When the lowest note in a chord, is the same as the name of the chord (for example, the C Major chord, shown above, has C as the lowest note) then the chord is said to be in 'Root Position' ( just as a root is the lowest part of a tree)
As there are three different notes in all Major chords, they can be played in any order, and still be a chord.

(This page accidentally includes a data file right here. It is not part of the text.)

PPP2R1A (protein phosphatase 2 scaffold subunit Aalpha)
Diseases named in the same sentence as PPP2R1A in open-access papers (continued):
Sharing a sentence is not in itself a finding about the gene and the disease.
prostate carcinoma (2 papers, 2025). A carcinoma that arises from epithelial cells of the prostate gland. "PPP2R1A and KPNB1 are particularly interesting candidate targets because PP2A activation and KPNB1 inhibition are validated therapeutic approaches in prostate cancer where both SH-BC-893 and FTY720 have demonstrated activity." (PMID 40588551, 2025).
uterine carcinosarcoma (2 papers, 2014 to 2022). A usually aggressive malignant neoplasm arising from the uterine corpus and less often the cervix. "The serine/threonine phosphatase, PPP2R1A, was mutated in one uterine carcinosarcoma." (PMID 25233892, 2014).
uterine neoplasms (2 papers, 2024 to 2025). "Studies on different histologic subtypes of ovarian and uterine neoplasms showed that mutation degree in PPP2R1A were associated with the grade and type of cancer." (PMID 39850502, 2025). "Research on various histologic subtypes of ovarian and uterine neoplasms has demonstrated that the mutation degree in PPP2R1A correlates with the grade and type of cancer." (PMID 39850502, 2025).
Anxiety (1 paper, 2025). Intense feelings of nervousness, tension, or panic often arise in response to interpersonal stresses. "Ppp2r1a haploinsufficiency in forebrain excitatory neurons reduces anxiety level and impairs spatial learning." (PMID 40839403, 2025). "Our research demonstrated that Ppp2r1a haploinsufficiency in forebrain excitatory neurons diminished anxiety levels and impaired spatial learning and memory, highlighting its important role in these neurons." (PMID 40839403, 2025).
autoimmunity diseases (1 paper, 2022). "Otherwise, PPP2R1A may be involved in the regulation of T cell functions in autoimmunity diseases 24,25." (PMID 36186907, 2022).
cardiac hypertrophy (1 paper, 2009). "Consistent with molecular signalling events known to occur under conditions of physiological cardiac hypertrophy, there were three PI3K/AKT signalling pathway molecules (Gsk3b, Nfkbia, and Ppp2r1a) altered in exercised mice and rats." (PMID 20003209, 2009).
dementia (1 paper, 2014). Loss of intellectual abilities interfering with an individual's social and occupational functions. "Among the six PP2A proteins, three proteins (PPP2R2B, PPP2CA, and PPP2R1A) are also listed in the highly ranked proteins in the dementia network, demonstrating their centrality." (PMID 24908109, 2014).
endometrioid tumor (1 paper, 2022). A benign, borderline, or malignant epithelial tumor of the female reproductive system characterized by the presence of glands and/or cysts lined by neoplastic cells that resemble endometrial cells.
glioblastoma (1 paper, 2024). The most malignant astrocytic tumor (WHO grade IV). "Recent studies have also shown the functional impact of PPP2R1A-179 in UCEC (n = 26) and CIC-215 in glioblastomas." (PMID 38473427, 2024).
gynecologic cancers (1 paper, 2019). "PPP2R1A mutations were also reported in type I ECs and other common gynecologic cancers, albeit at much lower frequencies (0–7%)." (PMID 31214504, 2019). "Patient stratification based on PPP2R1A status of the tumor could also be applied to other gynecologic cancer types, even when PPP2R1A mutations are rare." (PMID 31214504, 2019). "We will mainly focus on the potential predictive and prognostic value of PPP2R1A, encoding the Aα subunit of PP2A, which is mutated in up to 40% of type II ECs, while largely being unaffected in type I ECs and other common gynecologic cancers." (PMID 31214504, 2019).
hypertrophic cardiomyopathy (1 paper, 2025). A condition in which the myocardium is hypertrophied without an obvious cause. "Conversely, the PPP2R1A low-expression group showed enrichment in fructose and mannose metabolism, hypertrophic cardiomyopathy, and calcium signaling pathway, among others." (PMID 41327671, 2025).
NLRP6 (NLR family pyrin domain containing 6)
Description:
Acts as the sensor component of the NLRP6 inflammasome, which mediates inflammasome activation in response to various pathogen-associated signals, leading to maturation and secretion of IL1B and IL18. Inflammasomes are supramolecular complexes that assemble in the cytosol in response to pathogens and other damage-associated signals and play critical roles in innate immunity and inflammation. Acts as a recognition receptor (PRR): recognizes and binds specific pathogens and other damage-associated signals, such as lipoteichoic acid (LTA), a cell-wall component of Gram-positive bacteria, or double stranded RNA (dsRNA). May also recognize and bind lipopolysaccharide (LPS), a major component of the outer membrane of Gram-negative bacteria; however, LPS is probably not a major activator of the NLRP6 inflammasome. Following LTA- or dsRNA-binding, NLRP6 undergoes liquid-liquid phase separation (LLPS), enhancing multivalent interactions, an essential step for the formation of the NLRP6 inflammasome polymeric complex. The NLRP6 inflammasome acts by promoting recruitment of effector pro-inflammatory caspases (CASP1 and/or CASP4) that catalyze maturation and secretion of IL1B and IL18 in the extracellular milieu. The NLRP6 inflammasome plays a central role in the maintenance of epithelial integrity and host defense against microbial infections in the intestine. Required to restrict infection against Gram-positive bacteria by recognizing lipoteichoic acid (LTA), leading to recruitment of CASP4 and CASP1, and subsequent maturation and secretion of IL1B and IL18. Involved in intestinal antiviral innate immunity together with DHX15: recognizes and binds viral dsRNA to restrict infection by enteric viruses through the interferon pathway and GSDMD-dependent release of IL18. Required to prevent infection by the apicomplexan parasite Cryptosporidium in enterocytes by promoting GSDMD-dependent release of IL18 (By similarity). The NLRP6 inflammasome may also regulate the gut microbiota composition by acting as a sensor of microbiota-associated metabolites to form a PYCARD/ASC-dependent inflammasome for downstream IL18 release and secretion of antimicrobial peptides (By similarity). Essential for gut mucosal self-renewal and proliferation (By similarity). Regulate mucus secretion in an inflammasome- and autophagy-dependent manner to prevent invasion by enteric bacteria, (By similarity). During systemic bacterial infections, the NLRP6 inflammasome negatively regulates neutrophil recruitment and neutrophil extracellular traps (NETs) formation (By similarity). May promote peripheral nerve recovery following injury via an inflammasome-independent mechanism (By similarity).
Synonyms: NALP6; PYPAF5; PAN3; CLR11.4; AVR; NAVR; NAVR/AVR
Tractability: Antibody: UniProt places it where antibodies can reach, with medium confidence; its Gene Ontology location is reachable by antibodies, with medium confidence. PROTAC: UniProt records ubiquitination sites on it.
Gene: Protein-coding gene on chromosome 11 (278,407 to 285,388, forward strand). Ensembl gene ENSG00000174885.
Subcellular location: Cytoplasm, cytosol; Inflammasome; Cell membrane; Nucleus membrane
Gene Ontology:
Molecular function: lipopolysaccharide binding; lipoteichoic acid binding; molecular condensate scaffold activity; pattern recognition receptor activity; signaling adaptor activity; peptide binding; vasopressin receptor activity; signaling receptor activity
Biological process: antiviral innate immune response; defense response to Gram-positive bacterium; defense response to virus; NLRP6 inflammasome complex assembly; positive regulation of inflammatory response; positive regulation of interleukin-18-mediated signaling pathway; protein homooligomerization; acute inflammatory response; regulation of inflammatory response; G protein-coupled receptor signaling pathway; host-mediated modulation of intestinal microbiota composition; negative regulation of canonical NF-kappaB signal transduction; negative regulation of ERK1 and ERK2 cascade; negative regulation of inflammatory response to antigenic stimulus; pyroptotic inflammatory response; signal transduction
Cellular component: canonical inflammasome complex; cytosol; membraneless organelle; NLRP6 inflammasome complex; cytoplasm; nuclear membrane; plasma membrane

For example, the C chord above, consists of C, E, and G in that order.
It would still be a C major chord, if you changed the order of the notes, and played, E, C, and G, or G, C, and E
This is known as inverting the order, so any order you play the notes in, other than Root Position, is called an Inversion
So, C E G is called Root Position
E G C is called First Inversion
G C E is called Second Inversion
As pictures and sound speak louder than words, you can see and hear the most common Major chords, and their inversions by clicking anywhere on the keyboard below.